Updated July 2021
Almost everyone has an occasional bout of diarrhea. It is inconvenient, and many times, the exact cause is difficult to determine. Diarrhea can often come out of nowhere and is frequently a symptom of food poisoning, a virus, or even stress.
Diarrhea is one of the most commonly occurring health problems affecting all ages. Most adults will have at least four episodes of diarrhea each year. These episodes can occur suddenly and may last up to 14 days.
Diarrhea is when you have an increased number of bowel movements or you have bowel movements that are watery or loose. It’s caused by attenuated water absorption or inappropriate water secretion by the intestines.
It is your body’s way of quickly clearing viruses, bacteria, or toxins from the digestive tract. Since most cases of acute diarrhea are viral, the symptoms will clear up in a few days with good home treatment.
However, diarrhea that lasts longer than a few days may be a sign of a more serious health condition.
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The most common symptom of diarrhea is an increase in bowel movements, but you also may experience several other symptoms:
- Abdominal cramps
- Abdominal pain
- Watery, loose stools
- An urgent need to go to the bathroom
- Blood in the stools
- Mucus in the stools
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What Causes Diarrhea?
Diarrhea has many potential causes, ranging from infections to reactions to medications to stress. Some causes of diarrhea include:
- Viral or bacterial infections, including food poisoning and the stomach flu
- Food poisoning
- Food allergies
- Some forms of inflammatory bowel disease
- Following a cholecystectomy
- Irritable bowel syndrome
- Some prescription and over-the-counter medications and antibiotics
- Alcohol abuse
- Anxiety/emotional stress
Diarrhea should resolve itself within a few days, although in some cases it can last longer. Chronic diarrhea can last four weeks or longer and may be a sign of another health condition.
How Do You Treat Diarrhea?
When experiencing diarrhea, try these coping strategies to manage your symptoms:
- Rehydrate: Drink water and electrolytes to replenish fluids lost through diarrhea.
- Use medications: Some over-the-counter medicines treat diarrhea. These include bismuth subsalicylate (Pepto Bismol, Kaopectate) or loperamide (Immodium). Do not use loperamide if you have a fever or your stools are bloody.
- Take probiotics: These are living microorganisms that can help to promote good gut health. Probiotics are naturally present in some fermented foods, like yogurt or certain cheeses. There are also probiotic supplements.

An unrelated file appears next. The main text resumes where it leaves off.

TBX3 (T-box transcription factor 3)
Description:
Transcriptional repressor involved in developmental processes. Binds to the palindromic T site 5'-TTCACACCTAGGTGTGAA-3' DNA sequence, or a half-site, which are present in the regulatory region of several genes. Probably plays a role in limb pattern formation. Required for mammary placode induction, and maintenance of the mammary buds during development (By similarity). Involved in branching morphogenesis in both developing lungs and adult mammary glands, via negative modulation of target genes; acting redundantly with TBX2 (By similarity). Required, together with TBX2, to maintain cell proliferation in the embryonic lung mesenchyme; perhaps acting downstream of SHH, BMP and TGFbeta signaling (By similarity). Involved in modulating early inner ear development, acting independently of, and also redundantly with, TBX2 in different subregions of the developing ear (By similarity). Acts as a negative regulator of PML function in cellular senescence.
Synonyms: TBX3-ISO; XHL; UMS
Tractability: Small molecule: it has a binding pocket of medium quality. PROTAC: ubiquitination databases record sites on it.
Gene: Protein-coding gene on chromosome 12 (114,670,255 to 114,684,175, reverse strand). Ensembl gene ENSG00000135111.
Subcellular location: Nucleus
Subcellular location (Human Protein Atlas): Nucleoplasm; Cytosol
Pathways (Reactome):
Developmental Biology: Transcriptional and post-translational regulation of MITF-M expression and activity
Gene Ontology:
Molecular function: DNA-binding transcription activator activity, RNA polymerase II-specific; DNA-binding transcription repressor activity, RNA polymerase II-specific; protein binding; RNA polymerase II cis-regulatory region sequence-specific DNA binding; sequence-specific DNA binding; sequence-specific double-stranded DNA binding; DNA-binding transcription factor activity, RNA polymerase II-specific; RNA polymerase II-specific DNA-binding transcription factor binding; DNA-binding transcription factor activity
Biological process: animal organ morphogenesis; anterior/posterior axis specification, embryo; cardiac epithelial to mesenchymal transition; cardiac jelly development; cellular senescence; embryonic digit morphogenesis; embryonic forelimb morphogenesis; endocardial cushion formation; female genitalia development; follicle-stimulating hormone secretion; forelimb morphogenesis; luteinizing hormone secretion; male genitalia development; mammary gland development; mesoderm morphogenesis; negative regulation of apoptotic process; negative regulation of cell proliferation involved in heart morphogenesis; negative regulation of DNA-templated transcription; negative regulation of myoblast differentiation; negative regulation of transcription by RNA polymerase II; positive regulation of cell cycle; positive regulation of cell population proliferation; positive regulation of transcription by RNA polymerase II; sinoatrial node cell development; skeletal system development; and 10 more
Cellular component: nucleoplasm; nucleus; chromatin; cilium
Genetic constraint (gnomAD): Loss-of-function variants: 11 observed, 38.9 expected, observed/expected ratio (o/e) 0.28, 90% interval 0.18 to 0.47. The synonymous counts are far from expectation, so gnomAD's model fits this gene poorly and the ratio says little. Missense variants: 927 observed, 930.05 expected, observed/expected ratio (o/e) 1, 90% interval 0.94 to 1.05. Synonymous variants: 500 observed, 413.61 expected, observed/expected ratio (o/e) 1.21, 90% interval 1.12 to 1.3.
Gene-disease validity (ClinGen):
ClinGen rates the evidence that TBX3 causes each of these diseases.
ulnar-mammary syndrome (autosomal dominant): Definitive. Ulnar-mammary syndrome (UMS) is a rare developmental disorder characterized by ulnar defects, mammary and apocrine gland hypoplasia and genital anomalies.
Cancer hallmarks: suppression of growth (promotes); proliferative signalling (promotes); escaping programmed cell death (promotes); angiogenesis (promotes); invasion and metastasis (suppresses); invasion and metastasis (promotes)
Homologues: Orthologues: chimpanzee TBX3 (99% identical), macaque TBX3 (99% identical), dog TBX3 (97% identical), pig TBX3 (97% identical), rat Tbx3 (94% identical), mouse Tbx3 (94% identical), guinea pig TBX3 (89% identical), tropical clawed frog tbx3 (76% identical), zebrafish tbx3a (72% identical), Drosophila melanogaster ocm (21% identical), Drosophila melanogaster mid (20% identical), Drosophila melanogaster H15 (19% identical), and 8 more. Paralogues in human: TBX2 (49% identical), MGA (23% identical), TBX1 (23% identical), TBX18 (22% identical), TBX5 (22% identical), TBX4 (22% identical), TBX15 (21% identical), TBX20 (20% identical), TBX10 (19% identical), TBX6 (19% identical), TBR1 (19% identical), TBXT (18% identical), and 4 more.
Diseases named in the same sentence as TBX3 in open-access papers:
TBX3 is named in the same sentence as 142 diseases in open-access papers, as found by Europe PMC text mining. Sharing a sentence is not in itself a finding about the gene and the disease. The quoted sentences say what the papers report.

- Eat bland, safe foods: Stick with soup, broth, and salty crackers. Slowly add in yogurt and complex carbohydrates like rice and bread.
- Avoid trigger foods: Steer clear of foods and drinks containing caffeine, lots of sugar, fried and spicy foods, dairy products, and artificial sweetners.
When should you call a doctor about diarrhea?
Many things can cause diarrhea, from environmental factors to chronic conditions. Pay attention to your symptoms and be sure to keep yourself hydrated and nourished until it clears up. If the problem continues longer than two days, contact your doctor. If your child has diarrhea for longer than 24 hours, contact a doctor.
You also should call your doctor if you experience any of the following:
- Severe abdominal or rectal pain
- A fever of 102 degrees Fahrenheit or higher
- Bloody stools, or stools that have pus in them
- Black, tarry stools
If you are experiencing diarrhea and other digestive symptoms, the experts the UPMC Digestive Disorders Center can help. To make an appointment, call 1-866-442-7876 or fill out our appointment request form.
About Digestive Disorders
The UPMC Digestive Disorders Center cares for a wide range of gastrointestinal conditions and diseases, from diagnosis to treatment. Upon referral from your physician, we coordinate your testing and treatment. If you have a complicated condition, we can refer you to one of UPMC’s digestive health centers of excellence. Most of our office visits and outpatient procedures take place at UPMC Presbyterian or UPMC Magee-Womens Hospital in Oakland. We also provide inpatient care at UPMC Montefiore or UPMC Presbyterian in Oakland.